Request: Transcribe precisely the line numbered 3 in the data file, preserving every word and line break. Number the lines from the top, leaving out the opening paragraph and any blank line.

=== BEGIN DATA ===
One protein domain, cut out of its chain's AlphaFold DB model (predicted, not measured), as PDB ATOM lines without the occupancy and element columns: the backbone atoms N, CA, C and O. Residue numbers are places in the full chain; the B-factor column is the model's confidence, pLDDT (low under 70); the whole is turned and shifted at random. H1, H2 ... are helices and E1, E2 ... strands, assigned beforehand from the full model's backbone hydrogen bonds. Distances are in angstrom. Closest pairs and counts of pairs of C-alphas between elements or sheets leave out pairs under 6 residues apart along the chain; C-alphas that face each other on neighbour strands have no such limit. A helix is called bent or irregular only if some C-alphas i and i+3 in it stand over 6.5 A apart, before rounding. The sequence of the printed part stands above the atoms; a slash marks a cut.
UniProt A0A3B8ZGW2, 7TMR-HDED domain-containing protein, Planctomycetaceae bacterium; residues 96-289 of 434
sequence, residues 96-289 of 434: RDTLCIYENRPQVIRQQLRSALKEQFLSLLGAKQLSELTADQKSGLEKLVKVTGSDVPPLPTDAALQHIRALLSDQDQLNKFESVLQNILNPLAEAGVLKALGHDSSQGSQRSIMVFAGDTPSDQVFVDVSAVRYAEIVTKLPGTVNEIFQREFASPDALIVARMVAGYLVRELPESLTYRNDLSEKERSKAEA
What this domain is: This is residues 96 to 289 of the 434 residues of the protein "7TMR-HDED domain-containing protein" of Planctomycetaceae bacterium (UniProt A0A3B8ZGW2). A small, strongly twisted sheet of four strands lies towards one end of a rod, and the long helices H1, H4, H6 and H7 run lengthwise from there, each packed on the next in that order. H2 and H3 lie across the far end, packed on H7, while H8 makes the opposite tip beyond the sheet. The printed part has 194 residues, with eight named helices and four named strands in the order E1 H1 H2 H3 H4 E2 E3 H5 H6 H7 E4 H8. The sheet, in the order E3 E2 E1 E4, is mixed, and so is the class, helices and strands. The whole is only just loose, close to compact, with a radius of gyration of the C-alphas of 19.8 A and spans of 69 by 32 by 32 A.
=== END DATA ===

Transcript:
What this domain is: This is residues 96 to 289 of the 434 residues of the protein "7TMR-HDED domain-containing protein" of Planctomycetaceae bacterium (UniProt A0A3B8ZGW2). A small, strongly twisted sheet of four strands lies towards one end of a rod, and the long helices H1, H4, H6 and H7 run lengthwise from there, each packed on the next in that order. H2 and H3 lie across the far end, packed on H7, while H8 makes the opposite tip beyond the sheet. The printed part has 194 residues, with eight named helices and four named strands in the order E1 H1 H2 H3 H4 E2 E3 H5 H6 H7 E4 H8. The sheet, in the order E3 E2 E1 E4, is mixed, and so is the class, helices and strands. The whole is only just loose, close to compact, with a radius of gyration of the C-alphas of 19.8 A and spans of 69 by 32 by 32 A.